Kumawu Village

Ashanti village

home of chiefs

kings and queens

guarded by a warrior

timber and gold

farms of cocoa and tomato

waiting for the harvest

A rainbow over Kumawu

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Kumawu Village

Dubai

I got on a nonstop to Dubai. Emirates has the best looking stewardesses. The first ones I ever saw were in Johannesburg, South Africa. Two were walking through the Fire and Ice Hotel lobby. I thought they were models. Their outfit was tailored in beige and red, a small red pill box style hat and a white scarf draping down past their shoulder then up the other side around the neck. The red lipstick threw me back to the fifties and sixties when even United Airlines, Pan American and others had great uniforms and meals. Those days are gone and so is a part of the day I lost traveling to the Middle East, UAE. I left Houston at 7:50 pm and arrived Dubai at 7:40 pm the next day. That’s about 24 hours but the flight was only 14 hours. While I was in the air I lost ten hours. When I return to Houston I will get it back. If I just kept flying west would I constantly gain time? Would I never age?  Is time relative?

flying into day

sunrise over England’s shore

nighttime in Dubai
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Going northeast to go east, over Nova Scotia, Goose Bay, Edinburgh, and finally the Persian Gulf.

Dubai

“Poetic Twists & Turns”

Poems twist & turn like rivers

flow smooth then forcibly

overflowing its banks

determined strong

even when still

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Wish you were here

watch sunrise onto the south rim

woke early first ones on the trail

hard to see the river

yet knowing it is there

with its twists & turns

through the canyon

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Alpenglow on stone walls

make new colors

shadows roll up the cliff face

brings out the song

of canyon wren

each note a twist then a turn

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Cut to the core of it

down to the base — the heart of it

was the water forming

then released never knowing

it would someday be a trickle

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We leaned towards home

like rivers —

where to bend

where to spill over

where to stop & pool

how to reflect

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Looking up towards the south rim

we could see people

were they looking down at us

so very small

in this vast canyon

riding the twists & turns

of the river

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Not all rivers run fast like this one

here in the canyon

you can tip go under

swim for your life

some rivers run slow—

take on the sun—

good to swim

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Row and row and row your boat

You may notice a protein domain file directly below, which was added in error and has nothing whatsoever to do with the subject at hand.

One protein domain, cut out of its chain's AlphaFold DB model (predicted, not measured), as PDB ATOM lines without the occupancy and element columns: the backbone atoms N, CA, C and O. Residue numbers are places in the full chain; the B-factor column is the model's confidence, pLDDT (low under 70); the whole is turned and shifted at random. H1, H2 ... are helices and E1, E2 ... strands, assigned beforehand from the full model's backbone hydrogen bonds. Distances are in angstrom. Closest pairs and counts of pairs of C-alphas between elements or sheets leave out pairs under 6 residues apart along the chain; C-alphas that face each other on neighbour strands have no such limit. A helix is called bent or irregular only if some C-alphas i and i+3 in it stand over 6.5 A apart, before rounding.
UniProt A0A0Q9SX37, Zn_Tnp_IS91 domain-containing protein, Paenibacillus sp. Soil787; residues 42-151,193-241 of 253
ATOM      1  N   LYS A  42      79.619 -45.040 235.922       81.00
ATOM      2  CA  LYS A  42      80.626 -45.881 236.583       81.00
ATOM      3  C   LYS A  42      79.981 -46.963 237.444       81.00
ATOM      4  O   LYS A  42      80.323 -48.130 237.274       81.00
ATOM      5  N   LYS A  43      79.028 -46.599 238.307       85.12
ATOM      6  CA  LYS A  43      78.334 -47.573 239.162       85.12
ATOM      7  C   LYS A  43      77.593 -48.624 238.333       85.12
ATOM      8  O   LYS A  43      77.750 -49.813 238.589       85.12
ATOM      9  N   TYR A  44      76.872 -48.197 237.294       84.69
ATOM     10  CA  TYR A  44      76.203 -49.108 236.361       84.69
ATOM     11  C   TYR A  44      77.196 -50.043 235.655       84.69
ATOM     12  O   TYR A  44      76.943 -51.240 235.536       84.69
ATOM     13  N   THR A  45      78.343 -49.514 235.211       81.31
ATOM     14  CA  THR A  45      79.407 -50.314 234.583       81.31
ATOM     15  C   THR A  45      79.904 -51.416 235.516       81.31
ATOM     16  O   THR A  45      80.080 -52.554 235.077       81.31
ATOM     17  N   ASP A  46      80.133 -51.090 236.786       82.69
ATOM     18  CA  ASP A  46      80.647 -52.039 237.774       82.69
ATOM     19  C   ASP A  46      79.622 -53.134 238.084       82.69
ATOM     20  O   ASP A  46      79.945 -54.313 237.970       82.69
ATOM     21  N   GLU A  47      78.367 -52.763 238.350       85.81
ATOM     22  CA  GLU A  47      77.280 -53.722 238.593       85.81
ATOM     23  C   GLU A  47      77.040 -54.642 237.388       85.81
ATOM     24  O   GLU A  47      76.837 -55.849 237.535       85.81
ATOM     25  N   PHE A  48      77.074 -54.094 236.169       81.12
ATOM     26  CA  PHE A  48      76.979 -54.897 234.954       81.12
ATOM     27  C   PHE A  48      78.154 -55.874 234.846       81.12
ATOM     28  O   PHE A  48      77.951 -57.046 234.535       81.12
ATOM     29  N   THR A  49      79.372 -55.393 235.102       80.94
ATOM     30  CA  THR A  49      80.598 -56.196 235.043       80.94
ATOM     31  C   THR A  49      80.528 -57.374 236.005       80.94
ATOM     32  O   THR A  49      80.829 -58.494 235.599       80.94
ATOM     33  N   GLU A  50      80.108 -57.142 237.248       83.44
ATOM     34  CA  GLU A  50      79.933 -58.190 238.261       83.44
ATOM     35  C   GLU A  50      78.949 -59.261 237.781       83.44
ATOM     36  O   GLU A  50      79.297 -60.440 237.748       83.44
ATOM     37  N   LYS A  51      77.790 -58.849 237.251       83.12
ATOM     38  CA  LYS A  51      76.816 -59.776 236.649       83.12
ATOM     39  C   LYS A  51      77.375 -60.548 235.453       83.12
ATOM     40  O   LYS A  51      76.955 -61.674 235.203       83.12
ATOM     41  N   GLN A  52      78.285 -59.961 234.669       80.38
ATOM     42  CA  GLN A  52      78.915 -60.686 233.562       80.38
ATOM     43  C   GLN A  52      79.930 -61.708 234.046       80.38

gently—

gently I say

down—

down the stream

merrily—

merrily—

what is life but a dream—

dream of a river

rowed midstream

gently—

gently—

life is a dream

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Sometimes we must portage

— take higher ground

— study terrain

while others go fast

straight over the waterfall

into the still blue waters below

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Sometimes

the waterfall is fatal

rips off the life jacket

takes me under

sometimes

the waterfall is thunderous

can’t hear myself think

sometimes

the waterfall is so moving

we stand for hours

to contemplate

to explanate

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Path of the river not straight

full of twists & turns

erosion and change

and it goes on catching light

as it goes

carves a new shore

creates sand and gorge

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We wanted to know more

about a name

how to the water it went

creeking

shaped its course

carried debris and treasures

fed ferns

listened for the return

even when dry & barren

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Who remembers

what we ate for dinner

in Poncho’s Kitchen?

tucked under a rock ledge

in the Grand Canyon—

fed by the crew who cooked

and carried our shit

back to the raft—

on we floated

knowing the biggest rapid

was in going forward

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Looking up

we could see the rim

both north and south

where the Navajo Bridge

connected sides in Marble Canyon

further along

the footbridge

where hikers can cross

from one side to another

Colorado River flowing below

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I want to write about

the weather—

how the rain came

and put the fire out

just when we thought it was hopeless

I want to write about the river—

how it moved volumes of water

beneath us